How Electricity Works

9 Oct 2014
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You turn your light switches on and off, you plug in your kettle or your cell phone charger and you never really stop to think, how does this electricity thing really work?
Chart showing how electricity flows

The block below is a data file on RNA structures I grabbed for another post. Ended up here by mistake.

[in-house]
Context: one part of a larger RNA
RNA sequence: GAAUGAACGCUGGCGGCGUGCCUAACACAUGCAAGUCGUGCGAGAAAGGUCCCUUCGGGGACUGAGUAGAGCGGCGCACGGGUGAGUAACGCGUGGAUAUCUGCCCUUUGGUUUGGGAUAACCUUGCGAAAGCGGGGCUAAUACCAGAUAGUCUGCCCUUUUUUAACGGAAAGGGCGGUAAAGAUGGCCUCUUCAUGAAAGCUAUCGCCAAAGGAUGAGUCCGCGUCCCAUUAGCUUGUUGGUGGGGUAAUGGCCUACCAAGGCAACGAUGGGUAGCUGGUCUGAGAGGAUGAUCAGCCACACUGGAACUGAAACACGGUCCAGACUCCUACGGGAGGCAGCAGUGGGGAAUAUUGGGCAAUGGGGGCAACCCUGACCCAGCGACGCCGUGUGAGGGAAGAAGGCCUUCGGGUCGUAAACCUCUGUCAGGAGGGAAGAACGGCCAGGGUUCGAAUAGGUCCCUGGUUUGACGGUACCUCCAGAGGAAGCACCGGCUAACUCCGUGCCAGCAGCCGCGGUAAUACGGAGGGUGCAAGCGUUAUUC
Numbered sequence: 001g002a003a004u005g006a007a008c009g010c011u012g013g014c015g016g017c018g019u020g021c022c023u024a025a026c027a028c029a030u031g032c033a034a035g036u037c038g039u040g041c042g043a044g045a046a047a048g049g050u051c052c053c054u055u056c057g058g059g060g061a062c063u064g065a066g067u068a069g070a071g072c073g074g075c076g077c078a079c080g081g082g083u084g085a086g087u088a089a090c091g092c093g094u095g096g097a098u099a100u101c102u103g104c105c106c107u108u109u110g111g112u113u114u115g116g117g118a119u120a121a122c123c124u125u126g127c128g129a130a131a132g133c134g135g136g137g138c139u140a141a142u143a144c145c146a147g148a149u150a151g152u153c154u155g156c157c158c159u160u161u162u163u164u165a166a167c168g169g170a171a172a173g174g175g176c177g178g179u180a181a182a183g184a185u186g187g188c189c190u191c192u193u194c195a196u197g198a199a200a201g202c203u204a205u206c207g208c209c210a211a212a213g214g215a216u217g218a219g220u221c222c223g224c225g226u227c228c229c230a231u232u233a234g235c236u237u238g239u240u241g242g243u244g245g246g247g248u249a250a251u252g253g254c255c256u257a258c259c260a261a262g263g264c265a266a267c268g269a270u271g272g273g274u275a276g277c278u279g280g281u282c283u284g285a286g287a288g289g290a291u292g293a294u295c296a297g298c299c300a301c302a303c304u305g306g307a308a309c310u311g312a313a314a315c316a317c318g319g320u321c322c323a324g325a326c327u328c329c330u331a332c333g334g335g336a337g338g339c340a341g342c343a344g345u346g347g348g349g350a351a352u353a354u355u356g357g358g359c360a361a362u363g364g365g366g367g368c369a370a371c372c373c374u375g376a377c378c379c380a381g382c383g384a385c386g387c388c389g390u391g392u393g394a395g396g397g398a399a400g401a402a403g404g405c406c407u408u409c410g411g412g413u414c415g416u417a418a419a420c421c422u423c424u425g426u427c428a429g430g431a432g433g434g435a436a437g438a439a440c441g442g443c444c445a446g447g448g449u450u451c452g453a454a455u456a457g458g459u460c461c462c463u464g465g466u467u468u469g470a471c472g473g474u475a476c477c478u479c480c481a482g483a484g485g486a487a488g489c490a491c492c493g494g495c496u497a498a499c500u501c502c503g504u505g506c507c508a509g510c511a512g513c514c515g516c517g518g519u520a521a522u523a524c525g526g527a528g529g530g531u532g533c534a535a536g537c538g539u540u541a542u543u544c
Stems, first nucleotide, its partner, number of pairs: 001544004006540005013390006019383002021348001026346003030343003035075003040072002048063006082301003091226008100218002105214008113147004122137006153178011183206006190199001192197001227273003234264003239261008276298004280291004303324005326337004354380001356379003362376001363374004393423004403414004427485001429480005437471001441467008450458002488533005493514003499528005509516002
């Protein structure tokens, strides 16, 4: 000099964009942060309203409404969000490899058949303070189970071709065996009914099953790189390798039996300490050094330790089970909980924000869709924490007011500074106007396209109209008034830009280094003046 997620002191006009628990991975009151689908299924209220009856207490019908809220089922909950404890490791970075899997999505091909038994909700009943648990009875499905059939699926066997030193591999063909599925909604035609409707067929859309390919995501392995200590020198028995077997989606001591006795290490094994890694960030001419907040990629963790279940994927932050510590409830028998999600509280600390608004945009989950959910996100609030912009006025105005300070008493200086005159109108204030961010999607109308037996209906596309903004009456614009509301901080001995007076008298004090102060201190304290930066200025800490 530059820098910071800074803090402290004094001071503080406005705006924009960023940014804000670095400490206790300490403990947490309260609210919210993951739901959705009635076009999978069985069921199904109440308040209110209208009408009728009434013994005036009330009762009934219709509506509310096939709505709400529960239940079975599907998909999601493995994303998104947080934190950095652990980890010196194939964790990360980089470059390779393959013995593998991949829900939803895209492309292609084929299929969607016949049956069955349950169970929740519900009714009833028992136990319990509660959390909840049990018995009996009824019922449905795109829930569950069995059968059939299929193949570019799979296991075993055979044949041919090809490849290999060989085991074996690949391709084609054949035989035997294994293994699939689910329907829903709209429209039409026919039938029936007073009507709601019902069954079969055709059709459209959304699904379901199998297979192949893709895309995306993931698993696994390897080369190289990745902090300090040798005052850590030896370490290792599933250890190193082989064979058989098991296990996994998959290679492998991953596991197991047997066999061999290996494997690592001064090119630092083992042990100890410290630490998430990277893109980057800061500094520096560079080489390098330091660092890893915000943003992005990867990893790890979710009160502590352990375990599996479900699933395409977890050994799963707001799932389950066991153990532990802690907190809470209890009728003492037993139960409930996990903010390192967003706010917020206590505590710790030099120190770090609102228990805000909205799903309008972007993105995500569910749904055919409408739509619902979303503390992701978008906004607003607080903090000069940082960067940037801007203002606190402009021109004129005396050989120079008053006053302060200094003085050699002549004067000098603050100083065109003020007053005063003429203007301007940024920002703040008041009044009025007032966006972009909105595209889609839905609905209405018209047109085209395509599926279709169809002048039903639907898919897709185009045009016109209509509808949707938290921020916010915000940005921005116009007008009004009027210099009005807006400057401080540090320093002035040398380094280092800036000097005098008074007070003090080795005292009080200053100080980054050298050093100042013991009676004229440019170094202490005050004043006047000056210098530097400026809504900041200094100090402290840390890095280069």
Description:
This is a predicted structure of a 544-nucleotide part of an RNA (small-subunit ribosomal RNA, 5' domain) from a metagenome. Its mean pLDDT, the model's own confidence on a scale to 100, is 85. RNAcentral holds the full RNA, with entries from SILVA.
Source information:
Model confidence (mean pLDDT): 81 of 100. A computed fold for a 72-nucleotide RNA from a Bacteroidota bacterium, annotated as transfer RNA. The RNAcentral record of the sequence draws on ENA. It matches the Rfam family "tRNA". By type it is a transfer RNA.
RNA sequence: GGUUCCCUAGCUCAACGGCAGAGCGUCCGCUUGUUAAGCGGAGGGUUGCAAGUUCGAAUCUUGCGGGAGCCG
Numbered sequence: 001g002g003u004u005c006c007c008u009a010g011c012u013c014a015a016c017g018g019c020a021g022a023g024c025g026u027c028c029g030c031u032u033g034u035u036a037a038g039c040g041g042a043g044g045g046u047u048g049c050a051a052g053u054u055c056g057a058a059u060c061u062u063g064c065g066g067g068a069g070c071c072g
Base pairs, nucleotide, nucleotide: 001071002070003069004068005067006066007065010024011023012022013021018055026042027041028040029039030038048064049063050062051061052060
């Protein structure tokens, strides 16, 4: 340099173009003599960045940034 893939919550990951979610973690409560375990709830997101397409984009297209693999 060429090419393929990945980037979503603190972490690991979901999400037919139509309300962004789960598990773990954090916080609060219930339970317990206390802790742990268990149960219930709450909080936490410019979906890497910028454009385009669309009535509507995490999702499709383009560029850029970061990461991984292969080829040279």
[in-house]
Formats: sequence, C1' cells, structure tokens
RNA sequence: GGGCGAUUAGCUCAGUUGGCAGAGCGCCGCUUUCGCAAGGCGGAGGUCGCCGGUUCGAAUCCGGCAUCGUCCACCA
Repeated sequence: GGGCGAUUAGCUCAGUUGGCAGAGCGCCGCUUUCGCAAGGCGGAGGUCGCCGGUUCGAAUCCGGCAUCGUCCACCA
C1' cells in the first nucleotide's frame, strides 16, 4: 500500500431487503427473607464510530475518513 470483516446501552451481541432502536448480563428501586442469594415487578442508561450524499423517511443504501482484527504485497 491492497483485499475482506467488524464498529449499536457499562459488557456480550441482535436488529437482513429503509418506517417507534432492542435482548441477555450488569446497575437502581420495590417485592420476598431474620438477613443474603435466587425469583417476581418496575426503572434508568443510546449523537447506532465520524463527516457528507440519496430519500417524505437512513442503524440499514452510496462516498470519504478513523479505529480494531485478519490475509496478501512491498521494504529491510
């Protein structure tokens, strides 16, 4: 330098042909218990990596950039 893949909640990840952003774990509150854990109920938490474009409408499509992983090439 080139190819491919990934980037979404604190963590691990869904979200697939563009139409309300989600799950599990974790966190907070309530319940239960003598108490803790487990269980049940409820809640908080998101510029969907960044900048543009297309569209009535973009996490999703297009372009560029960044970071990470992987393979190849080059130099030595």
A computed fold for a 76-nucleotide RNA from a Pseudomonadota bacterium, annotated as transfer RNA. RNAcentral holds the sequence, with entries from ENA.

You turn your light switches on and off, you plug in your kettle or your cell phone charger and you never really stop to think, how does this electricity thing really work? We Trinis think the only thing we need to know about electricity is, “It could shock yuh, so let T&TEC deal with that!” but there is so much more to know about the 19th century discovery that basically changed the entire world!  To think of electricity in simple terms, you can think of it as functioning in the same way that your home plumbing system does.  Electricity flows through wires much in the same way that water flows through pipes. In plumbing, water first flows through and enters your home through what is called, a pressurized water supply system. Electricity reacts in the same way, entering with pressurized current flowing along hot wires. This pressure of the electrical current is what is referred to as voltage.  I know you’re thinking, I heard that term before.  Have you ever noticed that not all the wires in your house are the same size? Well if you have, the reason for that is because large electrical wires carry more current, just like when WASA lays those large supply pipes to facilitate a greater volume of water. The current-carrying capacity of wires is called amperage. And I know you’ve also heard that term somewhere before as well! When you turn on your faucets or showerheads, water is available to you. Electricity is made available to you in the same way, only it comes through receptacles, switches and fixtures.  Water eventually exits your home through a drain system, which is not pressurized and electricity exits in the same fashion through neutral wires. The unpressurized neutral wires are said to be at zero voltage.